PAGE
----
"Financial management at the Department for Culture, Media and Sport has improved, but there is still a way to go before I can say that it is achieving value for money. Some decisions have been made based on insufficient financial information and analysis, as exemplified by the decisions to merge and close some arm’s-length bodies. This can leave organizations exposed and unprepared for the future and lead to high overall costs or the displacement of costs elsewhere. "In previous reports on the Olympic programme, I have recognised the positive role played by financial management. I expect to see the finance function gain similar influence within the Department overall, and a commitment to take decisions based on appropriate and accurate information. The Department should also seek a new, more coherent approach to the challenging task of overseeing its arm’s-length bodies."
Amyas Morse, head of the National Audit Office, 10 March 2011
The Department for Culture, Media and Sport has improved the maturity of its financial management in a number of areas, according to the National Audit Office. However, the spending watchdog has not been able to conclude that the Department is achieving value for money. The report also highlights the substantial challenge it faces in providing effective financial oversight of its arm’s-length bodies which differ in size, influence and risk.
The NAO has an ongoing programme of work examining preparations for the London 2012 Olympics which acknowledges evidence of good financial management. Today’s report concludes that the commitment to financial management shown on the Olympic programme needs to be replicated across the Department’s wider responsibilities.
External financial reporting at DCMS meets the standards set by HM Treasury and the Department has received unqualified audit opinions on its accounts since the transfer to Resource Accounting in 1999-2000. Internal administration has also improved, with budget holders facing direct challenge, and the creation of an Investment Committee. However, the finance team still needs to improve its performance in a number of areas: in particular in strengthening the role it plays in support of key policy decisions.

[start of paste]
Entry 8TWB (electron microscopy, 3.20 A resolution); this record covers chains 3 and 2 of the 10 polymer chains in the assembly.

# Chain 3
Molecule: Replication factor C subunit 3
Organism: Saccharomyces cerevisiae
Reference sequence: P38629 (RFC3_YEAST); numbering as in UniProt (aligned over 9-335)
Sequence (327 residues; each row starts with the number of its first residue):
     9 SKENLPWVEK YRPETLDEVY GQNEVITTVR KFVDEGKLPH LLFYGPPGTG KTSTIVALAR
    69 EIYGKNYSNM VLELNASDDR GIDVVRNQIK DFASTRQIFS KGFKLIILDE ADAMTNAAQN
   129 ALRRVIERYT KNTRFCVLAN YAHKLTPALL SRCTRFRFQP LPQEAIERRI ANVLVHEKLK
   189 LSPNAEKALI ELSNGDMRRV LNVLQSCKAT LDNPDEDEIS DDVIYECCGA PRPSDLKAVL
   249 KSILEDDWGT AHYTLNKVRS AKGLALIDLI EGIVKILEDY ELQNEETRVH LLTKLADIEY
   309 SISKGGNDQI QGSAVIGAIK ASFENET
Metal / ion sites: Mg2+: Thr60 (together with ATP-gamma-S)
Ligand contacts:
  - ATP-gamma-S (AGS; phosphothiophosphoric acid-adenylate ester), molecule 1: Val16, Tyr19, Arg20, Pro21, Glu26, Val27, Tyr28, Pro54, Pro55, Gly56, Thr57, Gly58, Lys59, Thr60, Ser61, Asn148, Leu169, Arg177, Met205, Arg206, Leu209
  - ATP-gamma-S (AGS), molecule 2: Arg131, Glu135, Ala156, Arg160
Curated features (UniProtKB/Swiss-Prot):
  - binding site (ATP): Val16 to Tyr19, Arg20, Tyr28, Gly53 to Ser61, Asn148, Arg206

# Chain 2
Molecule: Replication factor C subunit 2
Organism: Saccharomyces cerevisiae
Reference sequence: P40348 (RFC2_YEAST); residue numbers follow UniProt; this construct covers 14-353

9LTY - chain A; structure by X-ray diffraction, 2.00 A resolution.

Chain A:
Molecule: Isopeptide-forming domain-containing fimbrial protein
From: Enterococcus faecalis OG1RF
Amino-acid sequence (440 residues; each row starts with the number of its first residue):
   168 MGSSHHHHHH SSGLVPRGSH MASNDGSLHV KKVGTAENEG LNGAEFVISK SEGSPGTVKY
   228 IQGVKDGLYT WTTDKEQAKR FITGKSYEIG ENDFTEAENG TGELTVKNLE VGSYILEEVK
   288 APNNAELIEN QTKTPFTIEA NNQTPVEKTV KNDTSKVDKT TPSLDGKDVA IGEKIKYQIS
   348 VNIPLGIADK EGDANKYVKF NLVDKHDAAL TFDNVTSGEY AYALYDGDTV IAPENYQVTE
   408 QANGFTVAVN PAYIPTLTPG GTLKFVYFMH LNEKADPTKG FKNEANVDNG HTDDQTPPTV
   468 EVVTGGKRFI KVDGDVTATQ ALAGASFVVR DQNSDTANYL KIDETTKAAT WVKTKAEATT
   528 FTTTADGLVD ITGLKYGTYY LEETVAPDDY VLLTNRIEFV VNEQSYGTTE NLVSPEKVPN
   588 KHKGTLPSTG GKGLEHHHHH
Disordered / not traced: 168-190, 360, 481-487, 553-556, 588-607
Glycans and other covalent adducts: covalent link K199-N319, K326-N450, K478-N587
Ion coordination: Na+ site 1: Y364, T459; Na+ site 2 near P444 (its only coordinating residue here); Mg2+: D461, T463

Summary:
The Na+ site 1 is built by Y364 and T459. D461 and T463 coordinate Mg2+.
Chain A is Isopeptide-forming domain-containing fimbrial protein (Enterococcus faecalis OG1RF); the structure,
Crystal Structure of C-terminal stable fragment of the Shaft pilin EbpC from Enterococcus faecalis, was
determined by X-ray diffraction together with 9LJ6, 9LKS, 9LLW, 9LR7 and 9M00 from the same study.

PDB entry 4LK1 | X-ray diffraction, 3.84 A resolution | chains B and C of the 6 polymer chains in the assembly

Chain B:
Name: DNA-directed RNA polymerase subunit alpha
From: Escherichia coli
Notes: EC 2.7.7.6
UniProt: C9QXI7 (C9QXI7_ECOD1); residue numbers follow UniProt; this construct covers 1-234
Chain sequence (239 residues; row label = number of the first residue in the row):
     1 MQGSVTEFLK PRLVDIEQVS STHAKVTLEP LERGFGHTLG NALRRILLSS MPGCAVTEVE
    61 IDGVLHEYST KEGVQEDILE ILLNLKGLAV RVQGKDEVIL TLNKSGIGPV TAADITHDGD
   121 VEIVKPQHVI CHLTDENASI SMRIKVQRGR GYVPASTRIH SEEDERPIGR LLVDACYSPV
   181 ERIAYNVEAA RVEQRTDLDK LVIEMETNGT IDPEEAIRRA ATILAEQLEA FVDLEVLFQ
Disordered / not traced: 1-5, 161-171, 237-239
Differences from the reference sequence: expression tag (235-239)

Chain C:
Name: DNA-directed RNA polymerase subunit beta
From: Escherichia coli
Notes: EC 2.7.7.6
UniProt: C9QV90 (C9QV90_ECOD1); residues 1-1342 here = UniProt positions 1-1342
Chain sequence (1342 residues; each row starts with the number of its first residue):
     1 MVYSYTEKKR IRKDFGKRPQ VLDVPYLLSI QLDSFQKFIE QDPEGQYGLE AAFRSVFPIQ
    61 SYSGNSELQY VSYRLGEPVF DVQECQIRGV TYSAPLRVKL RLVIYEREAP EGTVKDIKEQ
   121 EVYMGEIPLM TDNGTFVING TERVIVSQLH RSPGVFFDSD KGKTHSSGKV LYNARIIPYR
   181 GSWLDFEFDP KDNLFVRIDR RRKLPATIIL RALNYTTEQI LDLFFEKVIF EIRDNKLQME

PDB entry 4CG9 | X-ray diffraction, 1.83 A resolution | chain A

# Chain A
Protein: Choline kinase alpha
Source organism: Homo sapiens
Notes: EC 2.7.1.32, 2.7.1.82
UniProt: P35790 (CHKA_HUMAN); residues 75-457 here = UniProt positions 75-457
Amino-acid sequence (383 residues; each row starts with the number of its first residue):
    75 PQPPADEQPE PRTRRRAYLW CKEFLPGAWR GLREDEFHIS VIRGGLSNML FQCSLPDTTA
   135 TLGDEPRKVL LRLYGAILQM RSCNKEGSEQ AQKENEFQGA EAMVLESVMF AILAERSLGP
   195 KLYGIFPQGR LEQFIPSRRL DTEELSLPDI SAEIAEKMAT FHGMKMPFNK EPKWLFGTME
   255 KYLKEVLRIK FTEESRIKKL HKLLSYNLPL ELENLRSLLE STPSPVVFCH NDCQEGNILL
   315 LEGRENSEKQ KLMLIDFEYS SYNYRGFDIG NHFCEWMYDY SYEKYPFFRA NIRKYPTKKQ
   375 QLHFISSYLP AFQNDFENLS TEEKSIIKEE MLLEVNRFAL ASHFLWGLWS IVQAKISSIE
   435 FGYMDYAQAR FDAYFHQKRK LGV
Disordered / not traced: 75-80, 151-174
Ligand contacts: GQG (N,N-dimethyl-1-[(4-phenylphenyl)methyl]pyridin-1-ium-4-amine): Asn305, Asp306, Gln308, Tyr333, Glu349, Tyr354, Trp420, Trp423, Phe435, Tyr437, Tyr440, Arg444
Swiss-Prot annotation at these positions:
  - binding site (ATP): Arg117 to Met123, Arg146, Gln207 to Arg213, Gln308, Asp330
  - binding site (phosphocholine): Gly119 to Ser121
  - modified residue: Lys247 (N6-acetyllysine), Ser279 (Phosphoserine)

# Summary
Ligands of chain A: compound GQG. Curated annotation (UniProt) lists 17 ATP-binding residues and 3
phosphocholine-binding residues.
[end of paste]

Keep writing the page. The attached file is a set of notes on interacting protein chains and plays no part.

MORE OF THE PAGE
The Department’s Board, chaired by the Secretary of State and with four non-executive members, now receives financial information in a consistent format, including additional finance reports when requested. But there are some gaps in the information reported which prevent the Board from fully examining the Department’s financial position.
DCMS has a history of over-committing its budget allocations across its arm’s-length bodies. In April 2009, initial forecasts for 2009-10 showed capital budgets had been over-committed by £95 million, and in 2010-11 by £110 million.
Although some received graduated reductions, the DCMS opted to apply a standard flat-rate cut to the budgets of the majority of its arm’s-length bodies. While these cuts were moderated by potential access to other funding, the Department is not yet in a position to assess the ultimate impact of these cuts on frontline delivery. The Department did, however, prioritise quick decisions on budgets to allow arm’s-length bodies to plan their cost reductions early.
In addition, the Department’s decision to close and merge a number of its arm’s-length bodies was not informed by a financial analysis of the costs and benefits. It based its decisions on estimates which did not take account of the full costs of closure such as lease cancellation, redundancy and pension costs. The decision was not informed by an estimation of future savings or of what the pay-back period would be.
ISBN: 9780102969559 [Buy from TSO]
HC: 821, 2010-11